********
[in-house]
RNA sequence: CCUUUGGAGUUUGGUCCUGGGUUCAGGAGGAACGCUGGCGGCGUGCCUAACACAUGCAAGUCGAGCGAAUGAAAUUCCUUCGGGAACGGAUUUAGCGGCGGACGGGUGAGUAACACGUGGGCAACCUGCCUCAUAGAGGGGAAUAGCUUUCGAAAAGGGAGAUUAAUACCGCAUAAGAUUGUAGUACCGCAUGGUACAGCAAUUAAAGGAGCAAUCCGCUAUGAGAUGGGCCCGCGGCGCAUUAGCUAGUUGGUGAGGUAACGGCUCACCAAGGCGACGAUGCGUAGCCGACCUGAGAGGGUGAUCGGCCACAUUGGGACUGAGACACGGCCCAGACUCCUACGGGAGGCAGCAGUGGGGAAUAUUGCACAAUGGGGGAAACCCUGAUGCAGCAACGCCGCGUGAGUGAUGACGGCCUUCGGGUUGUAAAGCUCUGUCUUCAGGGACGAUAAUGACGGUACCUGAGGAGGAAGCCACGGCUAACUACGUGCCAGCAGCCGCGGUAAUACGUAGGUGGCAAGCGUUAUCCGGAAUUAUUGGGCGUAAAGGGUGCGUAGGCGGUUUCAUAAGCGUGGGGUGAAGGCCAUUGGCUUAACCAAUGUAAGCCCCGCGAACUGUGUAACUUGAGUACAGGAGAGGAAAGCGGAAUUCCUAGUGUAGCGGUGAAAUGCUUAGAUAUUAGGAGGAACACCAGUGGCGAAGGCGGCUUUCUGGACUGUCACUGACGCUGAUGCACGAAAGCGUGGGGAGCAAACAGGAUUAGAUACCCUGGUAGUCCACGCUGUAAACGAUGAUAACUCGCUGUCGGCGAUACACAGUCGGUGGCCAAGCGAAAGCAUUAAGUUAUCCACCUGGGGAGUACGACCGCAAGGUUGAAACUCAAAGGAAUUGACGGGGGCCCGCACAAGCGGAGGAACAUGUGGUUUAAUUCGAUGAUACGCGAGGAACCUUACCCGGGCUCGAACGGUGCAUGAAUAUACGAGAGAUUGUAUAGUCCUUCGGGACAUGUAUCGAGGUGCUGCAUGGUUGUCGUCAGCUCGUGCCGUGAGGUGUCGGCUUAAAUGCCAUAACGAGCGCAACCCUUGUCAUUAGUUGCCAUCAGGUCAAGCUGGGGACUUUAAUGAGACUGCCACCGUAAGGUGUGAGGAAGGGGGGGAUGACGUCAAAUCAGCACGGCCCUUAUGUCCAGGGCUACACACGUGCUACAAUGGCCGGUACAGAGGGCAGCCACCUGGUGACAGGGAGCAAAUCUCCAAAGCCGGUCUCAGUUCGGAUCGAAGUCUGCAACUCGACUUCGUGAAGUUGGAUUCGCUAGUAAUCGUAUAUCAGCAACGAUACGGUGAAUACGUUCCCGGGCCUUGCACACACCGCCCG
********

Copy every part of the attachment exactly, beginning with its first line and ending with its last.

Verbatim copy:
[in-house]
RNA sequence: CCUUUGGAGUUUGGUCCUGGGUUCAGGAGGAACGCUGGCGGCGUGCCUAACACAUGCAAGUCGAGCGAAUGAAAUUCCUUCGGGAACGGAUUUAGCGGCGGACGGGUGAGUAACACGUGGGCAACCUGCCUCAUAGAGGGGAAUAGCUUUCGAAAAGGGAGAUUAAUACCGCAUAAGAUUGUAGUACCGCAUGGUACAGCAAUUAAAGGAGCAAUCCGCUAUGAGAUGGGCCCGCGGCGCAUUAGCUAGUUGGUGAGGUAACGGCUCACCAAGGCGACGAUGCGUAGCCGACCUGAGAGGGUGAUCGGCCACAUUGGGACUGAGACACGGCCCAGACUCCUACGGGAGGCAGCAGUGGGGAAUAUUGCACAAUGGGGGAAACCCUGAUGCAGCAACGCCGCGUGAGUGAUGACGGCCUUCGGGUUGUAAAGCUCUGUCUUCAGGGACGAUAAUGACGGUACCUGAGGAGGAAGCCACGGCUAACUACGUGCCAGCAGCCGCGGUAAUACGUAGGUGGCAAGCGUUAUCCGGAAUUAUUGGGCGUAAAGGGUGCGUAGGCGGUUUCAUAAGCGUGGGGUGAAGGCCAUUGGCUUAACCAAUGUAAGCCCCGCGAACUGUGUAACUUGAGUACAGGAGAGGAAAGCGGAAUUCCUAGUGUAGCGGUGAAAUGCUUAGAUAUUAGGAGGAACACCAGUGGCGAAGGCGGCUUUCUGGACUGUCACUGACGCUGAUGCACGAAAGCGUGGGGAGCAAACAGGAUUAGAUACCCUGGUAGUCCACGCUGUAAACGAUGAUAACUCGCUGUCGGCGAUACACAGUCGGUGGCCAAGCGAAAGCAUUAAGUUAUCCACCUGGGGAGUACGACCGCAAGGUUGAAACUCAAAGGAAUUGACGGGGGCCCGCACAAGCGGAGGAACAUGUGGUUUAAUUCGAUGAUACGCGAGGAACCUUACCCGGGCUCGAACGGUGCAUGAAUAUACGAGAGAUUGUAUAGUCCUUCGGGACAUGUAUCGAGGUGCUGCAUGGUUGUCGUCAGCUCGUGCCGUGAGGUGUCGGCUUAAAUGCCAUAACGAGCGCAACCCUUGUCAUUAGUUGCCAUCAGGUCAAGCUGGGGACUUUAAUGAGACUGCCACCGUAAGGUGUGAGGAAGGGGGGGAUGACGUCAAAUCAGCACGGCCCUUAUGUCCAGGGCUACACACGUGCUACAAUGGCCGGUACAGAGGGCAGCCACCUGGUGACAGGGAGCAAAUCUCCAAAGCCGGUCUCAGUUCGGAUCGAAGUCUGCAACUCGACUUCGUGAAGUUGGAUUCGCUAGUAAUCGUAUAUCAGCAACGAUACGGUGAAUACGUUCCCGGGCCUUGCACACACCGCCCG